Fame, fortune or not: Affairs still happen - News, Weather, Sports, Toledo, OH

Fame, fortune or not: Affairs still happen

Gen. David Petraeus resigned as the head of the CIA because of an affair with his biographer, Paula Broadwell. Gen. David Petraeus resigned as the head of the CIA because of an affair with his biographer, Paula Broadwell.

(RNN) – Gen. David Petraeus is the latest in a long line of powerful men in Washington whose career has been marred by an affair; Clinton and Lewinsky, Schwarzenegger and his love child – or for that matter, Edwards and his love child, Spitzer and the call girl.

An affair is one of the most difficult challenges a couple can face, and nothing destroys a marriage faster than infidelity. Divorce statistics alone may make one wonder if it's even possible to affair-proof a marriage.

Fame, fortune and status do nothing to insulate a marriage from infidelity.

Joan Leary, who owns her own professional counseling service in Birmingham, AL, said the biggest problem in most marriages is communication - or the lack thereof.

Can marriage last through an affair?

"Anything is possible. Couples seem to expect a relationship to be healthy, but the problem really is communication and learning to agree to disagree.

"Communication seems to be the root of everything. Not really hearing or understanding one another, and so there tends to be a lot of mind reading going on. Partners must be active listeners. Achieving clarity in a conversation is extremely important so no misinterpretations are left behind.

"If couples feel therapy could help, it's important to know whether you want to make the marriage work or end it altogether.

Life factors can add stress to a marriage

"A surprising fact is that work and duties in the household can really bring a lot of issues. It's easy to think one person can be responsible for all the chores, but that can get frustrating. Having both a written and verbal contract can really help.

"A lot of common issues seem to be family, sexual, financial and even spiritual. But again, communication is very key in any relationship. Openness and clarity about wants and needs can aid in building strength.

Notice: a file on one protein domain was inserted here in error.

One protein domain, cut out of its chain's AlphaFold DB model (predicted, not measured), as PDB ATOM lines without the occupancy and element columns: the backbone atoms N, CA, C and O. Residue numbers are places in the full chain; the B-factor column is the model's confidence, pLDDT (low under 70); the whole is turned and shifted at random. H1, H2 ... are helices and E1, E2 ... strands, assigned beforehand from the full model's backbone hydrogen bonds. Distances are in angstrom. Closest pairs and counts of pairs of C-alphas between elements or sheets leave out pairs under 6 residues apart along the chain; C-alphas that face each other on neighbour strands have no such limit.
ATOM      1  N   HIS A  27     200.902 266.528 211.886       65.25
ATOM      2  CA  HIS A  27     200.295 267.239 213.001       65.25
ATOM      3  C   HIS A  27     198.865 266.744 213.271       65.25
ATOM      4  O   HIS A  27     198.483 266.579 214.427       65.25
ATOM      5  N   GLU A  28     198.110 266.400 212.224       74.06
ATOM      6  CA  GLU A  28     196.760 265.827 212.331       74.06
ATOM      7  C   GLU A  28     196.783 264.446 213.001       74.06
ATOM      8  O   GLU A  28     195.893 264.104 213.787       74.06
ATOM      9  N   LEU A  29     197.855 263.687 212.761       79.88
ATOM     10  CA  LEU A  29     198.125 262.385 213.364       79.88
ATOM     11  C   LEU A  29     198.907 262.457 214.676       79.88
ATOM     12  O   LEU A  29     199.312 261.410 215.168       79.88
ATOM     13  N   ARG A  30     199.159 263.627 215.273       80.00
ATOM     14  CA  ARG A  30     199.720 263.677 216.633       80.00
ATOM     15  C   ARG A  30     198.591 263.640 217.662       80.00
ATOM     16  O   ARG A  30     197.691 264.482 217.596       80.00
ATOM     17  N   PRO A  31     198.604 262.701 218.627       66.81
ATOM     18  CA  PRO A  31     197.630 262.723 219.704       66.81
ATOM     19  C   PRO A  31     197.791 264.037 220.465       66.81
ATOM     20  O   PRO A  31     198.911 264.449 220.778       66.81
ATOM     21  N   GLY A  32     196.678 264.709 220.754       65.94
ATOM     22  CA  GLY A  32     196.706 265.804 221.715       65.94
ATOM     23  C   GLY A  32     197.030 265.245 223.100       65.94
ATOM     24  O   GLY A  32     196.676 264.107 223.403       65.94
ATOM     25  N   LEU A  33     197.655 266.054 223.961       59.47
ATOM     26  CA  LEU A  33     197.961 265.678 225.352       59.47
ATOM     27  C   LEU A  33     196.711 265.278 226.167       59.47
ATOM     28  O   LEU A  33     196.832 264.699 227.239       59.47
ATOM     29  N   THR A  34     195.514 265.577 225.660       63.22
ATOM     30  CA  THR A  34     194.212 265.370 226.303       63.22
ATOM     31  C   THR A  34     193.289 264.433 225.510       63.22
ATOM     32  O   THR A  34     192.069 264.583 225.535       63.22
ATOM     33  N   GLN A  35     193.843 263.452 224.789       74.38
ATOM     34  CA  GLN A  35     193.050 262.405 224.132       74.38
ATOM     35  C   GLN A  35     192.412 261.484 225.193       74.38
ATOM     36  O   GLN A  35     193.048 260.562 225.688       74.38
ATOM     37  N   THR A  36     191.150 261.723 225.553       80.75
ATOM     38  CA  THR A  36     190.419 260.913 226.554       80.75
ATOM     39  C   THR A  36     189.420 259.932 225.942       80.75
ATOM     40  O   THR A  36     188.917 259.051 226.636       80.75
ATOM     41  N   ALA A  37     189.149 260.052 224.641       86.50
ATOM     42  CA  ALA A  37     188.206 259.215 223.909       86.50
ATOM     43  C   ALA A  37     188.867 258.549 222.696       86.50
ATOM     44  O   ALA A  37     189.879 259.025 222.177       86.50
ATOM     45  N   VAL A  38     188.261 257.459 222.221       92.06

"Couples get busy, and love can't solve all problems. When someone is feeling angry and doesn't voice how they're feeling, resentments can really start to build.

"Weekly check-ins, for example, family meetings can build a bond. Talk about how the week went, rate the relationship, and talk about issues or how things are going well, capture the essence of what is really being said or else it could leads to strings of misunderstandings."

Younger couples seem to be more at risk for affairs.

"A lot of younger couples seem to look at media and think affairs are a way of life, to go outside of a relationship and not really take the sacred vowel of marriage.

"They seem to get tangled in the wedding, but in reality they don't know one another, and after the wedding, it becomes dull and depression sets in.

"With sexuality being so prevalent early on in relationships, couples now seem to do things backward. And instead of getting to know each other first, the physicality of the relationship beats the emotional side.

"With couples that have been married for many years, you start to see problems once the kids leave the nest."

Leary said she believes the definition of marriage has changed over the years. But no matter how devastating the divorce statistics are, she said getting one doesn't have to be a major life failure.

For couples who remained in a long-term marriage, and then decide to divorce, the decision can be more of a life success than failure, she said.

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